The paper "International Business History: Development of Mining in South Africa" is a good example of a business case study. South Africa is endowed with a wide range of minerals. The country is hailed for being the principal world reserve for various minerals such as platinum group metals, gold, chromium, manganese, alumino-silicates and vanadium. Other minerals found in South Africa include coal, iron ore, uranium, nickel and diamond. It is estimated that mining contributes to over 5% of the country’ s GDP. The mining industry in South Africa has been one of the major employers of people of southern and central Africa in over a century.
It was reported that the industry employed over 600,000 people in 1992. Main employees in these mines are black migrants hailing from rural districts. Development of mining in South Africa Archaeologists have reported that mining of minerals in South Africa dates back to middle Stone Age where various minerals were used for decoration purposes. It is also reported that 19th-century records indicate that black people obtained minerals from the surface and mined them by making holes in the surface of the earth.
True mining in South Africa is reported to have started in A. D. 770. Excavation by archaeologists indicates that there are dozens of mines that represent vertical or inclined shafts containing galleries that lead to solid rock cut into which dates back to this period. It is reported that during this time, Iron Age people acquired iron ore exposed by soil erosion for smelting and that mining involving sinking only evolved when the population increased (Mason, 1982). Gold It has been reported that from ancient times to 1989 over 40% of all gold ever mined came from South Africa.
Earnest mining in South Africa began in 1887 and it is at this time that Johannesburg began to fill with settlers. By 1970, South Africa accounted for more than 70% of gold production among the non-communist world. However, the production of gold fell drastically between 1970 and 1990 mainly due to technical problems and high costs, which were attributed to labour-intensive methods and deep mines (Wilson, 2001). The drop in gold prices in 1999 to a low of $250/oz was bad news to South African companies, gold miners and government.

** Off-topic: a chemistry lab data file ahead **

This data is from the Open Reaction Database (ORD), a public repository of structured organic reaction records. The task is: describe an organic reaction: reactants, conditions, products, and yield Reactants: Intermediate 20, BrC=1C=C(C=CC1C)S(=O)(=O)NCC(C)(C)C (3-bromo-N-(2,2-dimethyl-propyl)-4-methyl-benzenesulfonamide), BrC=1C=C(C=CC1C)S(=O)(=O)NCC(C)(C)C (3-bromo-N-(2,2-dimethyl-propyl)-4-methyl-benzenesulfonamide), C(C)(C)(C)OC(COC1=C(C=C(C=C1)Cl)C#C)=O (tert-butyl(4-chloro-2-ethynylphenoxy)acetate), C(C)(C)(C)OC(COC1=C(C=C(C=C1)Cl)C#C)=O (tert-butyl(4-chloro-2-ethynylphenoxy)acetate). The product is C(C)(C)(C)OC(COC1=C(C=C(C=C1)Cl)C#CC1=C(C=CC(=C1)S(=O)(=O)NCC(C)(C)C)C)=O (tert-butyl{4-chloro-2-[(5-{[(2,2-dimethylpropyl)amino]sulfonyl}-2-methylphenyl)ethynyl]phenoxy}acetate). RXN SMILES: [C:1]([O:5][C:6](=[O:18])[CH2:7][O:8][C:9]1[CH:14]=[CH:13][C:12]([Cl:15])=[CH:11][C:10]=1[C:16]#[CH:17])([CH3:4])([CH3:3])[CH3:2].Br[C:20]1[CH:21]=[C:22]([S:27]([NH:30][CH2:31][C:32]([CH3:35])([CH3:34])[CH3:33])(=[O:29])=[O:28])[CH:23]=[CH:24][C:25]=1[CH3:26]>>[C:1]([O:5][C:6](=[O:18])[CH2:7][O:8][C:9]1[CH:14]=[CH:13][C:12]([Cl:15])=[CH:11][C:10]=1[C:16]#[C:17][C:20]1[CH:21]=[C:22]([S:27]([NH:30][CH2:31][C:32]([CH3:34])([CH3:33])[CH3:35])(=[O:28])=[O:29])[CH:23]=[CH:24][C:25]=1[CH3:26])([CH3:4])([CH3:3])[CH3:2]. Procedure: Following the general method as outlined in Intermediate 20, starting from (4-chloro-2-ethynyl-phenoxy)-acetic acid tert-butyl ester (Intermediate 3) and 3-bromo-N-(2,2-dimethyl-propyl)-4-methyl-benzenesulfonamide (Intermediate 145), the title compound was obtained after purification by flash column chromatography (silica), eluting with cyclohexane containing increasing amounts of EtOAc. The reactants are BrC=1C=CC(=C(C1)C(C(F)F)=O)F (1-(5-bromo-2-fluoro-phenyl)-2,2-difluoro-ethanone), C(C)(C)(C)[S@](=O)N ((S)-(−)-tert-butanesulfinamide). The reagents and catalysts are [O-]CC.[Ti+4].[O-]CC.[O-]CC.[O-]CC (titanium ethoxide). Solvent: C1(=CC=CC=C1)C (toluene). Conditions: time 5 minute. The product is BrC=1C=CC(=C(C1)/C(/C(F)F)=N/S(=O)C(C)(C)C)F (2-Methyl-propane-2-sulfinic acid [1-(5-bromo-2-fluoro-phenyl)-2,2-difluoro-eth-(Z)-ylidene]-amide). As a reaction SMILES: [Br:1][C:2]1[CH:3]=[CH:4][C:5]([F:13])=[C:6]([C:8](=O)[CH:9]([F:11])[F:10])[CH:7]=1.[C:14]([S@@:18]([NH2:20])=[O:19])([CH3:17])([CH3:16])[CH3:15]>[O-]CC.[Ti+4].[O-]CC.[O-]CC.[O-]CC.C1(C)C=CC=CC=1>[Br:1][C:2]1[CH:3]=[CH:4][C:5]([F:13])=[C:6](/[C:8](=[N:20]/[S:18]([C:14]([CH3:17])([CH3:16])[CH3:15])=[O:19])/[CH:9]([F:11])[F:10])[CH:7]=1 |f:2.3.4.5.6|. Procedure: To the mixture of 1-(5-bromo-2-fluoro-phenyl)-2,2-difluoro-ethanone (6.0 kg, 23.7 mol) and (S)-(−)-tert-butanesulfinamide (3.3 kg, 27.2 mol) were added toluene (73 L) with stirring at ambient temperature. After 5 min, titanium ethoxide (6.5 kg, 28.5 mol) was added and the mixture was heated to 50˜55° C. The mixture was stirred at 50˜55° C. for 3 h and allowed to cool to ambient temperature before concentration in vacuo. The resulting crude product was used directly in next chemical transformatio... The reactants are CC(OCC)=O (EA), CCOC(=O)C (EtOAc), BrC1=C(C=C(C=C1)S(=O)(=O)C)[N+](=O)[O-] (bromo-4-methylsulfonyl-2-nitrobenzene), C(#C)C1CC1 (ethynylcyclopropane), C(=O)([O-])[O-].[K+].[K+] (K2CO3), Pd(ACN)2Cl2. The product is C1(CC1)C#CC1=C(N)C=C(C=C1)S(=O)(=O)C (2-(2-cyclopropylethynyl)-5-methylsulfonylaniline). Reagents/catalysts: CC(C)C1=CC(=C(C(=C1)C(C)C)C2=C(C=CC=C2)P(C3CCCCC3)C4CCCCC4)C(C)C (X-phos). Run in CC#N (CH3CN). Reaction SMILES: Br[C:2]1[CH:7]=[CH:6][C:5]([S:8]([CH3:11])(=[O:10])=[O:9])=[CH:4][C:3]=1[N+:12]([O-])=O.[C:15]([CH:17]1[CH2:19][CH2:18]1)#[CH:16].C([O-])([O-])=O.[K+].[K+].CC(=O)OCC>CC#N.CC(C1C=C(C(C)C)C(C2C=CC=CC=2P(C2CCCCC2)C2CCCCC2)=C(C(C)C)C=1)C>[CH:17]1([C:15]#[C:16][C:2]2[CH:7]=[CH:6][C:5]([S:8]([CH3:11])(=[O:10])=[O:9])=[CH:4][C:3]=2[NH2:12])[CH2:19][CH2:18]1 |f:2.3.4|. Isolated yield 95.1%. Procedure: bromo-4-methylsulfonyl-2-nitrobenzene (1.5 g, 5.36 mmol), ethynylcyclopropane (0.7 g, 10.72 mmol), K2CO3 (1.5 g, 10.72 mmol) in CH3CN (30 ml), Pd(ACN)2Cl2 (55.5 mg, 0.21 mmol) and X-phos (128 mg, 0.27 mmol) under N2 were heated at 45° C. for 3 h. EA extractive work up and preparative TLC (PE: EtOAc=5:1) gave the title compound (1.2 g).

Although this rose to $290/oz in 2000, the gold industry had undergone dramatic changes in both South Africa and globally (Jones, 2010). The empowerment of blacks in South Africa mainly focused on the gold industry. This resulted in a change of ownership structure in the industry. Harmony Gold Mining Company has led the empowerment movement and it recently merged with ARMgold that was owned by African Rainbow Minerals. Although South Africa is the largest gold producer in the world, its production is estimated to have fallen by 6.5% in 2003 (Jones, 2010).
In spite of this, gold export still accounted for approximately 37% of dollar export revenue. Most of the gold mines in South Africa are underground operations and stretch as deep as over 3.8km. The grades of gold in these mines are declining, mining depths are increasing and the gold prices are sliding and as a result, the cost of mining has increased (Miller, Desai and Lee-Thorp, 2000). Consequently, there has been a steady fall in gold production in South Africa. In order to cut costs, many mining companies have restructured themselves and consequently resulting in massive layoffs of employees.
It is argued that increased productivity of gold in South Africa is the main determinant of this industry’ s future.
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